TOPICS : Bush’s pretence of progress in the Mideast

It is a well-deserved irony for George Bush that his first presidential visit to Israel coincided last week with the storm of excitement produced by the unexpected outcome of the two New Hampshire primaries. Nothing could better highlight the irrelevance of the final year of the Bush presidency.

Even before the president left Washington, expectations for his visit were low. His much-trumpeted meeting of Middle Eastern leaders in Annapolis in November produced a predictably tinny follow-up. Little happened in the subsequent six weeks, and it was only courtesy to Bush that impelled Ehud Olmert and Mahmoud Abbas to meet again in advance of the president’s touchdown in Tel Aviv on Wednesday and produce the blandest pretence of progress. According to Olmert’s spokesman, they agreed to “authorise their negotiating teams to conduct direct and ongoing negotiations on all the core issues”. Isn’t this merely a repeat of what they had already launched in Annapolis?

Bush’s engagement in the world’s most intractable dispute is late, piecemeal and phoney. Above all, it is one-sided. In any conflict, responsibility for making the largest concessions always rests on the stronger party, especially when most of the wrong is on its side. But, despite his rhetoric yesterday, Bush has not used Washington’s enormous leverage over Israel to end the occupation of the West Bank and East Jerusalem.He has not even applied pressure for an end to the expansion of Israeli settlements or the dismantling of the spider’s web of roadblocks that make normal life for Palestinians impossible.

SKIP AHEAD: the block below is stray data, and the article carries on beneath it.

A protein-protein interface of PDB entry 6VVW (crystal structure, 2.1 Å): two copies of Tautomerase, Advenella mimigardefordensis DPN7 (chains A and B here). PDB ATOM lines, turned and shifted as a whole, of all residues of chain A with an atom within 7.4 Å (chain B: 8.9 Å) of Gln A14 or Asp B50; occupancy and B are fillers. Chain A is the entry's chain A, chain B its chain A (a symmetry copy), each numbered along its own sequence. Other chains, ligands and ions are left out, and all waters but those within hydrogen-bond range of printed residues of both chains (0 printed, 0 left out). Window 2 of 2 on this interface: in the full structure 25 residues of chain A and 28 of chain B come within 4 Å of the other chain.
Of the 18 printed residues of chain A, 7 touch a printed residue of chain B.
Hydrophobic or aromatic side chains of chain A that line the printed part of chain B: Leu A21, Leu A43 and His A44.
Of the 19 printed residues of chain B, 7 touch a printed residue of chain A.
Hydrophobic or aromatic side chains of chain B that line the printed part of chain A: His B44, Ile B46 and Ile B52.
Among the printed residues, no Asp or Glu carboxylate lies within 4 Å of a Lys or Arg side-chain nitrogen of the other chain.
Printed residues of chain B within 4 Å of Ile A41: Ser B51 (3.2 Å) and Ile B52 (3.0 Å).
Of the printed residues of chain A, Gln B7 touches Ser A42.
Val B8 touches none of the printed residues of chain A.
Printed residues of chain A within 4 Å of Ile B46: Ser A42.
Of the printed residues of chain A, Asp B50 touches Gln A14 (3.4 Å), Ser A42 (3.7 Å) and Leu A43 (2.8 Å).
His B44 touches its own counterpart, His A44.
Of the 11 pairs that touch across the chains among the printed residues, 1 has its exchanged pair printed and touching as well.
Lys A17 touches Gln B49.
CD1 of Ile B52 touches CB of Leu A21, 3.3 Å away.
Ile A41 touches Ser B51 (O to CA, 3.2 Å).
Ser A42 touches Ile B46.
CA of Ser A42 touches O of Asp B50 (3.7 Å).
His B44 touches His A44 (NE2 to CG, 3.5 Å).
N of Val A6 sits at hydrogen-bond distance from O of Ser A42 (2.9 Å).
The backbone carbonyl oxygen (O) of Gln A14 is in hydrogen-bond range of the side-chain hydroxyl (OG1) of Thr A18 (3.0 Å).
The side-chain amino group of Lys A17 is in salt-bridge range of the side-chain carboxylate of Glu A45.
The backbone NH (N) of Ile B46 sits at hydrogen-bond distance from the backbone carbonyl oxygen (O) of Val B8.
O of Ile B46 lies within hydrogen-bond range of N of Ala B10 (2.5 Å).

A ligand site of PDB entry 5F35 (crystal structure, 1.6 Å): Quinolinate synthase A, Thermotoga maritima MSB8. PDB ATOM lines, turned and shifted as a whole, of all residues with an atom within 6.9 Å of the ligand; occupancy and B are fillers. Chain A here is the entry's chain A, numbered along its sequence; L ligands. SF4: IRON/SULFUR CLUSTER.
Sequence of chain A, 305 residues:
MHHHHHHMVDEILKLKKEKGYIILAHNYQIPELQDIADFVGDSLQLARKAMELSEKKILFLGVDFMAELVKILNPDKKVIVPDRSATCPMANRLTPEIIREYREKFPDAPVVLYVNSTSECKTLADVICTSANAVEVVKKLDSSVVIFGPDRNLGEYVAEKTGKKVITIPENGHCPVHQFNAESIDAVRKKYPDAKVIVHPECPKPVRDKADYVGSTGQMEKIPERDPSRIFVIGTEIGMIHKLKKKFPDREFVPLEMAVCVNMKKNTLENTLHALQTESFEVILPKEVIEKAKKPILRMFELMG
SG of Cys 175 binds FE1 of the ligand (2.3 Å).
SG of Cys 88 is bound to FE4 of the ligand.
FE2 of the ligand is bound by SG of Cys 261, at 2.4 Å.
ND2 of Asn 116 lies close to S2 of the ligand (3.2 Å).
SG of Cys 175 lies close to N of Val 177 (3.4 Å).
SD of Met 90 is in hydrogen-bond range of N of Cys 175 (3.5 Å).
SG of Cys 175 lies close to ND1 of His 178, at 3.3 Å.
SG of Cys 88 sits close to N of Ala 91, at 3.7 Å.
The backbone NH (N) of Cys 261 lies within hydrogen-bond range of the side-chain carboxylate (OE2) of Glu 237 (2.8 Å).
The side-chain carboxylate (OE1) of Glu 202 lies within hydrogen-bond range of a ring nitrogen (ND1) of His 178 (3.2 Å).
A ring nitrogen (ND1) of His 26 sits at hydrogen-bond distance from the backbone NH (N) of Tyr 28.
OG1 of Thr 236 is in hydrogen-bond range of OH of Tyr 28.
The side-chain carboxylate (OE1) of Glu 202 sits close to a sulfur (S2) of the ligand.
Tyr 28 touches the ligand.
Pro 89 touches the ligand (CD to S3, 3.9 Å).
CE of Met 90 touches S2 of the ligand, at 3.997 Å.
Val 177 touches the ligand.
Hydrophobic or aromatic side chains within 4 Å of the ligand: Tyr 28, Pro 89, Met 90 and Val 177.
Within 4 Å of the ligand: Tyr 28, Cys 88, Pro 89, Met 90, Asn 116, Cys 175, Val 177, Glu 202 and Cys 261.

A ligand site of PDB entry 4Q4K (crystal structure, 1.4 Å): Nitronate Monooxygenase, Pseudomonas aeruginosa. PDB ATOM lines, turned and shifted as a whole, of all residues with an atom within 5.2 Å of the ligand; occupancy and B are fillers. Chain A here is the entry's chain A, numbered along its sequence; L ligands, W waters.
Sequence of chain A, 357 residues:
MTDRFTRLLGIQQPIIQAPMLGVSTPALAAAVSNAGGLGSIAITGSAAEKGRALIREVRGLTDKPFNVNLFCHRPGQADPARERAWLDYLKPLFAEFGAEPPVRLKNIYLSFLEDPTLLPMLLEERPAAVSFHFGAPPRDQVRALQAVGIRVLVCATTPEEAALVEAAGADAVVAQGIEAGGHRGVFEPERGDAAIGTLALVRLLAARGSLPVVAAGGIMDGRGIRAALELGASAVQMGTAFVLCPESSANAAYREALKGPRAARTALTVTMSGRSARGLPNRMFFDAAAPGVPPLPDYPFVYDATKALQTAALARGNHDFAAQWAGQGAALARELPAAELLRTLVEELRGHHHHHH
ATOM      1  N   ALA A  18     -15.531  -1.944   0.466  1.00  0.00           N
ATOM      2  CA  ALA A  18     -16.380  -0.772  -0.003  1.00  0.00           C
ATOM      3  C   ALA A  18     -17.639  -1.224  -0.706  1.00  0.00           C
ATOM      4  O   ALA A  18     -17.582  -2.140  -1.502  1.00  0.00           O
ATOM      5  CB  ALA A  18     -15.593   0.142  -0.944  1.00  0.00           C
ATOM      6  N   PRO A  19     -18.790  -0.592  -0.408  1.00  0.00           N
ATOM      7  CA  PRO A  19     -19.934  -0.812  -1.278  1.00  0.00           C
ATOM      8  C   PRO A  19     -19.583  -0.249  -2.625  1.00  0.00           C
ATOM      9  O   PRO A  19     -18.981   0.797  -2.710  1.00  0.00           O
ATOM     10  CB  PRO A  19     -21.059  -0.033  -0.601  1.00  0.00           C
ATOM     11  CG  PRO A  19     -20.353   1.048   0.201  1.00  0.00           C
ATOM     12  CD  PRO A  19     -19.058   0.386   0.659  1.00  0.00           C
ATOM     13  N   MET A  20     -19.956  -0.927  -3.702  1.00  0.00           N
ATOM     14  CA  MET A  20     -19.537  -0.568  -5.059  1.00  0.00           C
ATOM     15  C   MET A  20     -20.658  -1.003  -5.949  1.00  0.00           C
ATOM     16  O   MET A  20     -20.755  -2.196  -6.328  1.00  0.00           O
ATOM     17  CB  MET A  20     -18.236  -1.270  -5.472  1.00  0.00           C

In the first phase of the so-called roadmap that Bush boasts of having revived, Palestinians are supposed to build the institutions of a responsible state. Yet Israel and the US continue to do all they can to undermine this laudable goal by blatantly taking sides in the rivalry between Fatah and Hamas. The human catastrophe deliberately inflicted on Gaza by western policies over the past two years is one of the great crimes of this century so far. It is especially unjustified since Hamas had been observing a truce in its attacks on Israelis for several months prior to winning the “free, fair and open elections” that the roadmap asked for.

Hamas was, and continues to be, punished not for its occasional use of violence but simply for being popular. Bush’s current visit to the region is nothing more than a display of partisan cynicism, coupled with the hope that if some sort of interim deal is signed it would erase Washington’s failures in Iraq. Will Palestinians have to wait as long as 2016 before President Clinton or President Obama is free enough to confront Israeli intransigence and to insist on concessions? Neither candidate has yet given any sign of breaking away from traditional pro-Israeli views of the problem, so once again Palestinians may have to wait for the eighth-year miracle. Windows of opportunity open so rarely, yet the need for early action has never been more urgent. — The Guardian